Johnson ramps up the death toll – he should resign

In Britain the Covid-19 pandemic remains out of control, with hospital deaths topping 16,000 and with, scandalously, an unknown number of deaths in care homes and in the community that have yet to be counted. The Johnson government was and is conducting a totally unacceptable herd immunity policy but were denying it by lies, bluff and a compliant media.

Meanwhile those countries that followed the Chinese approach – that is hitting the virus hard early and chasing it down with extensive testing – are to varying degrees, starting to reopen their economies.

The global economy is falling off a cliff. Millions of companies have either collapsed or are about to do so. Airlines globally are grounded and Richard Branson is pleading for government aid on the basis that Virgin Atlantic is on the verge of liquidation.

On 19 April, the Johnson government was shaken to its foundations by an article in the Sunday Times, which ripped its strategy to pieces. The article entitled “Coronavirus: 38 days when Britain sleepwalked into disaster” is in my view one of the most devastating critiques for many years of a governmental strategy on a major issue of life and death. 

It reveals a government in chaos. It points out how Johnson had skipped the first five Cobra meetings on the virus, how appeals to order protective gear were ignored and how scientist’s warnings fell on deaf ears. Failings, the article says, that may have cost thousands of lives. In reality there is no doubt that it did.

The government’s disastrous herd immunity policy emerged: “because the modelling they were working to was not for Corona virus at all but for flu.” All of the government’s planning was therefore for a flu pandemic not coronavirus. There has basically been, the article says, “a divide between scientists in Asia who saw this as a horrible, deadly disease on the lines of Sars, which requires immediate lockdown, and those in the West, particularly in the US and UK, who saw this as flu.”

The Sunday Times was also told that contrary to the official line, “Britain was in a poor state of readiness for a pandemic. Emergency stockpiles of PPE had severely dwindled and gone out of date after becoming a low priority in the years of austerity cuts. The training to prepare key workers for a pandemic had been put on hold for two years while contingency planning was diverted to deal with a possible no-deal Brexit.”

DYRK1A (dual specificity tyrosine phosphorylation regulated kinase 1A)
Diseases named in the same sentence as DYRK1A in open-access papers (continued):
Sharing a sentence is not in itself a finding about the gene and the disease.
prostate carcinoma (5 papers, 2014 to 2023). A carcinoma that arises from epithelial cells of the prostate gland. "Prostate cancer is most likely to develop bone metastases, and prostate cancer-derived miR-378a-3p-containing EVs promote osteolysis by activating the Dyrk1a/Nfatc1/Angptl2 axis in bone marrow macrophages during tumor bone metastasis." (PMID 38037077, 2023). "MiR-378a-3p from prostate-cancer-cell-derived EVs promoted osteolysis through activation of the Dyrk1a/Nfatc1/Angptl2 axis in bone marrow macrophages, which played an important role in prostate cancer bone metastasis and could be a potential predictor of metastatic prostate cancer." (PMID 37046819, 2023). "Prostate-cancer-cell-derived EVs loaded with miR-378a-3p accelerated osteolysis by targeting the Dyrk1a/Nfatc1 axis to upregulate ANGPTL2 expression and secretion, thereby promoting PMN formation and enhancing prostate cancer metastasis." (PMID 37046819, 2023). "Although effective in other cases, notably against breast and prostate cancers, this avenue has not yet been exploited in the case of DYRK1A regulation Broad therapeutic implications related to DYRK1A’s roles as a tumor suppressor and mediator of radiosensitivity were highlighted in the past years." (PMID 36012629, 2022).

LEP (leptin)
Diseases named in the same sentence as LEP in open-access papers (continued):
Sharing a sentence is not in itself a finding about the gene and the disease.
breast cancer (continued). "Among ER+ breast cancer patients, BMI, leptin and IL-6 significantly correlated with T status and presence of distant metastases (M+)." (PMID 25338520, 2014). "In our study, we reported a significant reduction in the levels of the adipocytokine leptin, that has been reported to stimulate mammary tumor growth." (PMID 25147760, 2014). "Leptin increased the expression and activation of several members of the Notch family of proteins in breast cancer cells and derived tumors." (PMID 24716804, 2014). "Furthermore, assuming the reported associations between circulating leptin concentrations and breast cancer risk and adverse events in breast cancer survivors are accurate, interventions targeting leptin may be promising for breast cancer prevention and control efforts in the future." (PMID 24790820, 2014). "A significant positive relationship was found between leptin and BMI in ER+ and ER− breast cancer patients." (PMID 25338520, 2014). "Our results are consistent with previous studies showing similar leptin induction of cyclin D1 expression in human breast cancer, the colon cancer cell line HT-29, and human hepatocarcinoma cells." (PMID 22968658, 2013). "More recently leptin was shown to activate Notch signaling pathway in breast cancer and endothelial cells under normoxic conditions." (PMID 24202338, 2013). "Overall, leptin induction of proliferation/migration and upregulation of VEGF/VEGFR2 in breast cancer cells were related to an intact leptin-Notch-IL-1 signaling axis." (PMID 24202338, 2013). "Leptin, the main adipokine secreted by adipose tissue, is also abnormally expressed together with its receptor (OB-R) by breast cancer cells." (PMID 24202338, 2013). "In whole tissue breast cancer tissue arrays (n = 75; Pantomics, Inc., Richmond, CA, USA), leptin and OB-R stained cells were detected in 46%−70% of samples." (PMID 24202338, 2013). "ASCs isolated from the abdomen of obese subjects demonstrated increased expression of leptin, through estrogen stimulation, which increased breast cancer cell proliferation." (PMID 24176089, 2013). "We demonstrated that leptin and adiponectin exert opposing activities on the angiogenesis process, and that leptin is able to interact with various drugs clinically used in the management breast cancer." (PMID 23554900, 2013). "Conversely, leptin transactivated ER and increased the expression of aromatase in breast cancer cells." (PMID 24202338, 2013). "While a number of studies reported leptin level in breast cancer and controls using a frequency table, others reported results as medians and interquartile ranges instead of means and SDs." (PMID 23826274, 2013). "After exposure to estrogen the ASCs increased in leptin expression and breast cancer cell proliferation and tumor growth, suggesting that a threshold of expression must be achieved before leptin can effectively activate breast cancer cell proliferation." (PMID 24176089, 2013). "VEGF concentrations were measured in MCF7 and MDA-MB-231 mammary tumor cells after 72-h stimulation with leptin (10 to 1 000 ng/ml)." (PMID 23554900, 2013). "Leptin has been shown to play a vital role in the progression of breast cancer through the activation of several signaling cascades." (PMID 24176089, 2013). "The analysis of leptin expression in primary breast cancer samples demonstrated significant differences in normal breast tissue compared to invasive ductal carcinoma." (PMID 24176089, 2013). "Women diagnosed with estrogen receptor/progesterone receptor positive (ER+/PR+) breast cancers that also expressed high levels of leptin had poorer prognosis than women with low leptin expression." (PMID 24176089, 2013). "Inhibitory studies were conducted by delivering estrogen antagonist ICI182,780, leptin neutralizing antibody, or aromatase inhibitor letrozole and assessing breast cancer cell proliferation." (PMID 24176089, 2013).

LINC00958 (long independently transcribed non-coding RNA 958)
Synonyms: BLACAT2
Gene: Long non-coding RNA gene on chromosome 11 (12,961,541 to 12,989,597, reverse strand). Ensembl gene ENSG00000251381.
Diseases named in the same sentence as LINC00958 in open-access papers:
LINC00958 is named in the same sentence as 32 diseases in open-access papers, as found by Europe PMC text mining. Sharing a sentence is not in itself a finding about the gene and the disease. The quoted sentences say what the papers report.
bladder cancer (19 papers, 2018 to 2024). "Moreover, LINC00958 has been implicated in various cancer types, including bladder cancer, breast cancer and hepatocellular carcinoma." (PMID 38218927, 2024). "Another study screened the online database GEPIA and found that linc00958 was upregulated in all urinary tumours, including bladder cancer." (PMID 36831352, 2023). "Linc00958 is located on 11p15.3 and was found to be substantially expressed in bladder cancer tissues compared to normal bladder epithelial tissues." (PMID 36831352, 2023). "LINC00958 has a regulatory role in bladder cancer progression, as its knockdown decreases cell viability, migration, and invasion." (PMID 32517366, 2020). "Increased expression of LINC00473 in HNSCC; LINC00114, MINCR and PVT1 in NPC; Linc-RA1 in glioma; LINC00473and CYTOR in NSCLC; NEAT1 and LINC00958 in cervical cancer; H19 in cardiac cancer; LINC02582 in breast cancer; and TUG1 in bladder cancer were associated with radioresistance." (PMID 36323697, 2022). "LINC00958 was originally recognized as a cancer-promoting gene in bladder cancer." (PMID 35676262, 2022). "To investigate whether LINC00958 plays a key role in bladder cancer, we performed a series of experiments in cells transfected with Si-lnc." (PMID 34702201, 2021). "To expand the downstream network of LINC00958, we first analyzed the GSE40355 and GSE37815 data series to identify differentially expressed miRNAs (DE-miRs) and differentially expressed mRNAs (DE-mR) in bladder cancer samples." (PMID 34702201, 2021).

A Cobra meeting on the virus was eventually held on 24 January. But, the paper says, it took just an hour to brush aside the coronavirus threat: “Matt Hancock, the health secretary bounced out of Whitehall after chairing the meeting and breezily told reporters the risk to the UK public was “low”.”

The response of the government was unprecedented. They not only fielded a string of Ministers to refute the article, but also issued a point-by-point official governmental rebuttal of the article. It has had little effect. The Johnson government has lost the initiative and has been reeling from it ever since.

The reason for the panic was clear enough, the indictment was devastating and the only rational conclusion at the end of it was that Johnson, by any standards, is completely unfit for office in such a situation and should resign forthwith.

Alan Davies, 23 April 2020

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2 Comments on Johnson ramps up the death toll – he should resign

  1. Philip Ward // 23rd April 2020 at 6:06 pm // Reply

    The article doesn’t mention the most stupid aspect of the government’s rebuttal of the Sunday Times article. Twice, when they are criticised in the article for not ramping up the threat level of the pandemic, they make the following statements:

    “The risk level was set to “Low” because at the time our scientific advice was that the risk level to the UK public at that point was low. The first UK case was not until 31 January. The specific meaning of “public health risk” refers to the risk there is to the public at precisely that point.”


    “This is a misrepresentation of what the threat level is. This is about the current public health danger – and on February 21, when the UK had about a dozen confirmed cases, out of a population of over 66 million, the actual threat to individuals was moderate.”

    This is completely ridiculous. The clue is in the terms, “risk”, “threat” and “planning”. They all refer to what is likely to happen in the future, not to the present. These unscientific excuses are basically saying, “I’m driving along the motorway at 100mph in the wrong direction, but because I haven’t crashed yet, the threat level is low”. I feel sorry for the people, often working for local authorities, who actually plan for large-scale emergencies: they must be tearing their hair out.

  2. Jonathan Pitts // 23rd April 2020 at 7:58 pm // Reply

    The ruing class will get Johnson out soon, using him to take the blame away from the government and Tories as a whole. They may look for a more credible (?) Tory, but their preference would be a charming social-liberal from the LP. Starmer. Exactly the role of Blair in completing the Thatcher political project. They are grooming him now. watch the right wing media and analysts line up to praise him

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